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  • The Story of the Eel
  • Elder Mark

There was once an old man and an old woman. They had a child. One evening they set out to look for eel fish in a river. The old woman walked along the dry riverbank while the old man waded through the river. He held a bundle of lighted coconut leaves firmly in his left hand, lighting his way as he went, and a spear in his right hand. Soon he saw a large eel swimming toward him. The man tried to catch the eel but the eel escaped from him and swam away very fast. The man ran after the eel, chasing it as it was trying to swim away from him. The chase went on for a while, but the man was catching up fast on the eel with every step he took. Just as he was about to spear the eel, the eel ran into a hole to hide. It was a deep hole at the side of the river. The poor man was so exhausted after the long chase that he didn't know what he should do next to try to catch the eel. He thought to himself for a while, then an idea struck him. He decided that he would block up the mouth of the hole with stones in order to prevent the eel from coming out. So he picked up all the stones he could find in the river nearby and brought them over and placed them firmly against the mouth of the hole. Having done this to his satisfaction, the old man decided to return to the old woman to tell her the story of what had happened. "Oh, I chased a very large eel over there but I could not catch it. It ran into its hole. But it doesn't matter. Let's go home." So the old man and the old woman turned around and went home.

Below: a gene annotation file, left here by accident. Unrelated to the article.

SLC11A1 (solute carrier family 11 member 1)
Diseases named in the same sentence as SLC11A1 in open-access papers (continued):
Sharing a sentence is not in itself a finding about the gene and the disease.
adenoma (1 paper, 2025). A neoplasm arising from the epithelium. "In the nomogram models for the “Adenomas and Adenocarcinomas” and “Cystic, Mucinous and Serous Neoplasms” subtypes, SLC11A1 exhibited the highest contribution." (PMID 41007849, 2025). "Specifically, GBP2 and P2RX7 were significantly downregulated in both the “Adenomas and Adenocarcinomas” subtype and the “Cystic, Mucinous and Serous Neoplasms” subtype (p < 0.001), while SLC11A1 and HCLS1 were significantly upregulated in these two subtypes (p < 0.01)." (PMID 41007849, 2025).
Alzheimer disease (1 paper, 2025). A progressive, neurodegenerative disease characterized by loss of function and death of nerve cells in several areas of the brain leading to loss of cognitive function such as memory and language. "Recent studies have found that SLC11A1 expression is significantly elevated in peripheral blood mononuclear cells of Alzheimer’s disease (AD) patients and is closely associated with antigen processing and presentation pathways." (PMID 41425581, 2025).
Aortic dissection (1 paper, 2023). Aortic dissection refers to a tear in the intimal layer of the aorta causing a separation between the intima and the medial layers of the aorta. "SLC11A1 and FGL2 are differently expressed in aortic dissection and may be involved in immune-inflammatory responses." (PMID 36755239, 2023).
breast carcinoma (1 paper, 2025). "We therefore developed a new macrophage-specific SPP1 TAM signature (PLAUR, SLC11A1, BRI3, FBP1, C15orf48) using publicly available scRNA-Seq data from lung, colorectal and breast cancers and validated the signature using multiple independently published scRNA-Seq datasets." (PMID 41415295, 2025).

Soon after they had arrived home they both went to bed and slept until the next morning. Early in the morning, the old man got up out of his bed and quickly ran over to the river where the hole was. He wanted to check to see if the stones he had placed there had been removed. He saw that the stones had not been disturbed but remained as he had placed them at the [End Page 357] mouth of the hole the night before. "The eel has not tried to move them," he thought. The old man then murmured to himself excitedly, "Oh good, the eel is still inside the hole." He made up his mind then that he must try to catch the eel this time. To do this he had to first open up the hole by removing all the stones he had placed at its mouth in order that the eel might have an opening to try to escape through. He then set to work removing all the stones one by one from the mouth of the hole. Then he took one of the stones and with it he began to hammer at the hole. He did this repeatedly, cracking the hole and progressively getting closer to the eel at the same time.

The eel was getting very anxious in the hole. It decided to trick the man so that he would stop trying to catch it. So the eel released one of its ten children through the hole for the man to catch and take home. It hoped that if the man caught that eel he would be satisfied and he would leave the mother and the other nine children behind in their hole. As the eel ran out of the hole, the old man chased after it. Soon he caught up with the eel, killed it, and threw it over onto the riverbank. He looked carefully at it and said to himself, "No, this is not the eel I saw yesterday. The one that ran into the hole yesterday is a lot bigger than this one." He then returned to the hole determined to catch the eel, which he believed was still inside the hole. He picked up...


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pp. 357-362
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